Four-week-old Adelaide Banginson slept soundly while her parents’ happy world shattered like the glass her mom threw against the kitchen floor.

While Adelaide dreamed, Melissa Bangs stepped on the shards again and again, intent on showing her husband how “everything becomes light.”

By day’s end, Eric Ellingson found himself abruptly alone with his precious and fragile newborn daughter, who he had never even fed, while Bangs, a successful consultant and human rights activist, was institutionalized.

“I was more needed than I’ve ever been in my whole life and I absolutely wasn’t there,” Bangs said.

September 2012 had been a happy time for the couple; Bangs had just given birth, at the age of 40, to Adelaide. But the joy would soon be overshadowed by Bangs’ hospitalization and later diagnosis as bipolar.

Thus began a long battle to regain her sense of self-knowledge and a crusade to educate others about postpartum psychosis and perinatal mood disorders.

Bangs always knew she wanted to be a mother.

“It just felt perfect,” Bangs said. She was unfazed, in fact, by the normal discomforts of pregnancy while she carried Adelaide.

After a relatively easy home birth, Bangs was instantly all Adelaide’s.

“I was utterly in love and in awe,” she said.

She was also hyper-vigilant and up every two hours to breastfeed.

“But I didn’t realize the toll that it was taking,” she said.

After the first few weeks of Adelaide’s life, the combination of sleep deprivation, unbalanced hormones and hyper-vigilance began to show. In her sleep-deprived mystical realm, Bangs could see vibrations and hear tones of objects. Quantum physics suddenly made sense and she spent time jotting down her thoughts on scraps of paper. At one point, she released the family’s rabbits because she felt they should be free to roam where they liked.

“I felt in love with everything and everyone,” she said.

But the day she broke the glass and stomped on it, her family took her to the emergency room as their lives were sent into turmoil.

Suddenly, Ellingson was responsible for all of Adelaide’s care, starting with a bottle and formula. “I just kissed the bottle and held it up to the sky and said, please, please take this,” he said.

Luckily she did, as it would be more than three weeks before Bangs returned home and then was unable to breastfeed because of medications.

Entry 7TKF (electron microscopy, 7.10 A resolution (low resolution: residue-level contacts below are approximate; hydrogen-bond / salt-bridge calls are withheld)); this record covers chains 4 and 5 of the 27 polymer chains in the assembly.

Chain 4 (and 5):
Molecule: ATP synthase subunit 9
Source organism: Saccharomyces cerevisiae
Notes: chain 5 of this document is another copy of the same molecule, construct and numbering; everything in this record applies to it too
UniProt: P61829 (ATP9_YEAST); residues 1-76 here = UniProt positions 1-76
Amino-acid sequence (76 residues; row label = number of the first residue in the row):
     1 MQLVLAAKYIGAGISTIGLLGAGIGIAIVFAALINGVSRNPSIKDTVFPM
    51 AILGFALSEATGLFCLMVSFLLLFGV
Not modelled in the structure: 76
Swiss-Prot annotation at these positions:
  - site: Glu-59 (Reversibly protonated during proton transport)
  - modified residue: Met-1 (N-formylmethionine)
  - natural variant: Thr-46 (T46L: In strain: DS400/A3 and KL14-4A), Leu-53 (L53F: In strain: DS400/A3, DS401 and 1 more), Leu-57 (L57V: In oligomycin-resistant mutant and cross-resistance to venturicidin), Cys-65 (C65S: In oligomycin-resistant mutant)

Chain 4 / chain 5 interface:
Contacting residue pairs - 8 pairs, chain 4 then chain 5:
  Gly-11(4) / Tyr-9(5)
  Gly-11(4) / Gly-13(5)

Her reaction to being separated from Adelaide while institutionalized was physical and emotional, Bangs said. “It felt like she had been ripped out of me.”

Bangs spent the time struggling to figure out how to get back to who she knew herself to be – and home – while having what she refers to as “the peculiar experience.”

At times she was like a child, inviting other residents to her imagined surprise party. Other times, she was analytical and trying to figure out goals and a plan to meet them so she could go home.

Knowing she was under constant observation, Bangs pondered the best way to appear normal. If she was too sad or happy, she might appear unstable, she said.

Eventually, she was diagnosed as bipolar and faced with a decision: breastfeed and bond with her daughter who she had already missed interacting with for more than three weeks, but risk a reoccurrence and being institutionalized again, or take her psychotropic drugs and be well but unable to breastfeed.

Bangs accepted what the doctors told her about the risks of not taking her medication and returned home on lithium.


At the time, she was experiencing insomnia, anxiety, depression and detachment. Because sleep was paramount to her health, Bangs couldn’t sleep with Adelaide as she had before she was institutionalized. Ellingson was traveling for a new job and couldn’t be home every night, so family and friends came to make sure Adelaide had what she needed through the night – and so that Bangs could stay healthy.

After a while of feeling detached from her daughter and husband, though, Bangs set about finding answers that would allow her to get off her medication and back to her normal personality.

“I had to get home to you,” Bangs said, smiling and pointing at Adelaide during a recent interview.

Conversations with her aunt, who was a nurse in a psychiatric ward, also helped Bangs brave questioning what she had been told about being bipolar. Her aunt, with the input from a psychiatrist, told her that she could have experienced postpartum psychosis, which impacts 1 to 2 of every 1,000 births. Once women are stabilized, they return to normal instead of dealing with a lifelong mental illness.